Zahra, 12, at home with her father and younger brother in Lahore, Pakistan. 

Zahra, 12, at home with her father and younger brother in Lahore, Pakistan. 

“People burn trash in the street. I tell my parents and friends that we should not do that,” said Zahra. “We should not burn trash. We should plant trees. We should keep clean. That is important for climate change.”

Since 2018, the Pakistani government has been rolling out policies to alleviate air pollution in major cities like Islamabad, Karachi, and Lahore. However, these regulations often suffer from weak enforcement.

Lahore’s air pollution almost doubled from 1998 and 2016, and if this continues at the current level, residents are expected to have their lives reduced by 5.3 years compared to places where air quality adheres to the World Health Organization standards.

In light of this state of affairs, the photos taken in Lahore were exposed to common pollutants from the city, resulting in stains and discoloration.

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Rubbish and waste burns along the canals of Lahore, Pakistan. Image: Nad É Ali / Save the Children  

Rubbish and waste burns along the canals of Lahore, Pakistan. Image: Nad É Ali / Save the Children  

But while climate change is known to be the deadliest for marginalized communities in developing countries, some residents in developed countries are also experiencing ecological devastation.

The period from October 2019 to early 2020, now referred to as the “Black Summer,” saw bushfires rampage through forests and neighborhoods in Australia with an unprecedented ferocity as a result of climate change. During the bushfire season, many residents of Batemans Bay lost their homes.

Jim, who has lived in Batemans Bay for 25 years, was forced to evacuate before he could pack his belongings. Within hours, his house was burned to the ground as he watched helplessly.

Raeden, 13, walks with her father Jim, 47, next to driftwood washed up on a beach in Batemans Bay where they now live. Image: Matthew Abbott / Save the Children

Raeden, 13, walks with her father Jim, 47, next to driftwood washed up on a beach in Batemans Bay where they now live. Image: Matthew Abbott / Save the Children

The tragedy was a turning point for Raeden, Jim’s 13-year-old daughter, who had lost her childhood toys and home in a matter of hours. 

“I was just an emotional mess that whole day,” said Raeden. “I didn't know what to do, and also remember running down the stairs and just tackling Dad in a big hug and just bawling my eyes out, because I was just shocked.”

Raeden, 13, walks past a dead tree that has been dislodged due to erosion on a beach in Batemans Bay, Australia. Image: Matthew Abbott / Save the Children

Raeden, 13, walks past a dead tree that has been dislodged due to erosion on a beach in Batemans Bay, Australia. Image: Matthew Abbott / Save the Children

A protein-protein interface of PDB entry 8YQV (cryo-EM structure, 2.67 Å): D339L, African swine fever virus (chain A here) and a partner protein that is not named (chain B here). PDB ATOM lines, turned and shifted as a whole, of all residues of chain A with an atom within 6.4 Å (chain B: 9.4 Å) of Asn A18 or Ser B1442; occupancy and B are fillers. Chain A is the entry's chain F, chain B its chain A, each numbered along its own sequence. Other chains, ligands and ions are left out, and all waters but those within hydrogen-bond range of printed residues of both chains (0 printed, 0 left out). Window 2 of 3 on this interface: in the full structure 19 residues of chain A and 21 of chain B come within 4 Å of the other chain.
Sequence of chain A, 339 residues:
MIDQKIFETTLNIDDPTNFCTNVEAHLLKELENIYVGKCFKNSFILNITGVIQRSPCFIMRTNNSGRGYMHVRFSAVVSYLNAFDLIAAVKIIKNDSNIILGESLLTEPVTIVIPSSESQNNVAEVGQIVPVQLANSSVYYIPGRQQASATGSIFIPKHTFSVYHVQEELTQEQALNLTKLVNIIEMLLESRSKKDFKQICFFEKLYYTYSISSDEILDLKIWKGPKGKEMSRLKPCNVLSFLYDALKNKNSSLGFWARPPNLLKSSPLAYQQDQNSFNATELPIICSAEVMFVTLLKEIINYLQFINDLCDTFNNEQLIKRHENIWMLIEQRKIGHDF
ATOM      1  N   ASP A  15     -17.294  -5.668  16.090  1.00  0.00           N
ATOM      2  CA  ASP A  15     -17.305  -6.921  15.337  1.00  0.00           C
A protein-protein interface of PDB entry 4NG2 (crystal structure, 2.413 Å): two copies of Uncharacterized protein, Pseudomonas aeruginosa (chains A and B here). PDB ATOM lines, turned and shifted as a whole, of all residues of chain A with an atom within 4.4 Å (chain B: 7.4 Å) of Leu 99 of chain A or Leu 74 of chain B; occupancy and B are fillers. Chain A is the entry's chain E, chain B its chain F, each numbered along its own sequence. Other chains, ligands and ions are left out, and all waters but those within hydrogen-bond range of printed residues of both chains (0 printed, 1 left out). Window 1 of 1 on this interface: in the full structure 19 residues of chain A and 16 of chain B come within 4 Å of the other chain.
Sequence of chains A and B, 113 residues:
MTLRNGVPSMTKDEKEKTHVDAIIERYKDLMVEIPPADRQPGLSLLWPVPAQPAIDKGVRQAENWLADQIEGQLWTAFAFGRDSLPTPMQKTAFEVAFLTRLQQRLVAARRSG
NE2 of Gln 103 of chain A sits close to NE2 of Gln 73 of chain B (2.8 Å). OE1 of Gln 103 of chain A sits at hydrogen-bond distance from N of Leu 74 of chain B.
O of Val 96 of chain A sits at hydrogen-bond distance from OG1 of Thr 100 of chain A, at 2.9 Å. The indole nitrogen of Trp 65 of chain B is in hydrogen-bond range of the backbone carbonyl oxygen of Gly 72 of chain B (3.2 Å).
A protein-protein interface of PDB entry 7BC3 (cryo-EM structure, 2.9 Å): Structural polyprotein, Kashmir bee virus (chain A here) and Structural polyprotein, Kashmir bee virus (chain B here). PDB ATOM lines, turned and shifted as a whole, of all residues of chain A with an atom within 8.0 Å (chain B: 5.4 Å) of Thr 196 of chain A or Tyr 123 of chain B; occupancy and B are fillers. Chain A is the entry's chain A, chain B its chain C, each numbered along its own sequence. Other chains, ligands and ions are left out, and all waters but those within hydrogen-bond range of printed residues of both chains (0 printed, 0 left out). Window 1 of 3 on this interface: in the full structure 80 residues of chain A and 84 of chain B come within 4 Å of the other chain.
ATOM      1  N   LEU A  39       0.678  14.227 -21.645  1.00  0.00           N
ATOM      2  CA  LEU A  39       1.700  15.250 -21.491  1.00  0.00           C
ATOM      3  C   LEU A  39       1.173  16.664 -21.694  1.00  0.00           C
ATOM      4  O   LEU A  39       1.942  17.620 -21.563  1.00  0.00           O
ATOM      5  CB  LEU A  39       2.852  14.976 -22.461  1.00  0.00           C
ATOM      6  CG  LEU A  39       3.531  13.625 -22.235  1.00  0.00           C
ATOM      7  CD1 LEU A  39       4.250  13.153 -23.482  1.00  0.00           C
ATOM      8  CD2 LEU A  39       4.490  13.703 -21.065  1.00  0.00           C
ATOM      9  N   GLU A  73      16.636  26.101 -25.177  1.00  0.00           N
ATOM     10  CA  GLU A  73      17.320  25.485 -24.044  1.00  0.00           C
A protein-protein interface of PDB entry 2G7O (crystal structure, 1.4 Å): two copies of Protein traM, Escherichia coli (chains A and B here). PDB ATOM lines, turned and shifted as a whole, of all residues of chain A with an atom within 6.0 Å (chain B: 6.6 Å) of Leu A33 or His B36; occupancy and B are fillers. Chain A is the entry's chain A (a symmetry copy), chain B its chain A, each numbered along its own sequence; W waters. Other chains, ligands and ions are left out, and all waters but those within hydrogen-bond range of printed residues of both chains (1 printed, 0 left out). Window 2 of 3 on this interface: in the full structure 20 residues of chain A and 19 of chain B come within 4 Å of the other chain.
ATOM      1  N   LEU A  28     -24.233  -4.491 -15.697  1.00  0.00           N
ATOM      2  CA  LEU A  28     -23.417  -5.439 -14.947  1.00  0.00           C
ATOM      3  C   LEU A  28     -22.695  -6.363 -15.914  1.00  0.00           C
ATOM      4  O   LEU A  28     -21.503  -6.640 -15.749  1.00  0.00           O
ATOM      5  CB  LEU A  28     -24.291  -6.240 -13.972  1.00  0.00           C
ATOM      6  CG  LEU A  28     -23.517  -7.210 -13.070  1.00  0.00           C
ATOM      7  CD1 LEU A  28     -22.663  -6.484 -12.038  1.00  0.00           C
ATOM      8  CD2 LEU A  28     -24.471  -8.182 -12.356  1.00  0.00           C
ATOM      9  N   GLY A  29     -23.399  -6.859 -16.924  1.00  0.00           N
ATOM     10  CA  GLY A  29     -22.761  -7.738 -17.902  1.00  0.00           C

Even those who were lucky enough to still have their homes, have been deeply affected by the catastrophe. When the bushfire was blazing through nearby neighborhoods, 9-year-old Romy and her family had to evacuate to a local beach where thousands of other people gathered in uncertainty, not knowing if they’d have homes to return to. 

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“The sky was orange,” recalled Romy of that fateful day. “Like, seeing a blood orange splatter all over.”

Left to right: Harry 11, Margie, 46, Oscar, 13, Romy, 9, in the backyard of their family home. Image: Matthew Abbott / Save the Children

Left to right: Harry 11, Margie, 46, Oscar, 13, Romy, 9, in the backyard of their family home. Image: Matthew Abbott / Save the Children

While Romy’s house was spared, her attitude towards life was changed profoundly. 

“The thing … that worries me a heap is that what if there's more fires that are going to come?” said Romy. “What if our house gets burned down?”

Romy, 9, sits with her brothers Harry, 11, and Oscar, 13, on a bench outside their home in Batemans Bay, Australia. Image: Matthew Abbott / Save the Children

Romy, 9, sits with her brothers Harry, 11, and Oscar, 13, on a bench outside their home in Batemans Bay, Australia. Image: Matthew Abbott / Save the Children

In a nod to the fiery destruction of bushfires, photos of Batemans Bay residents were exposed to sunlight during development.

As children around the world battle with climate change-induced dangers ranging from food scarcity to air pollution and wildfires, Save the Children hopes their photo project will raise awareness of the threats faced by children in a deteriorating environmental situation.

“Each [story] is a powerful reminder that children are at the heart of this crisis, being robbed of their childhood today and their futures tomorrow,” said Ashing.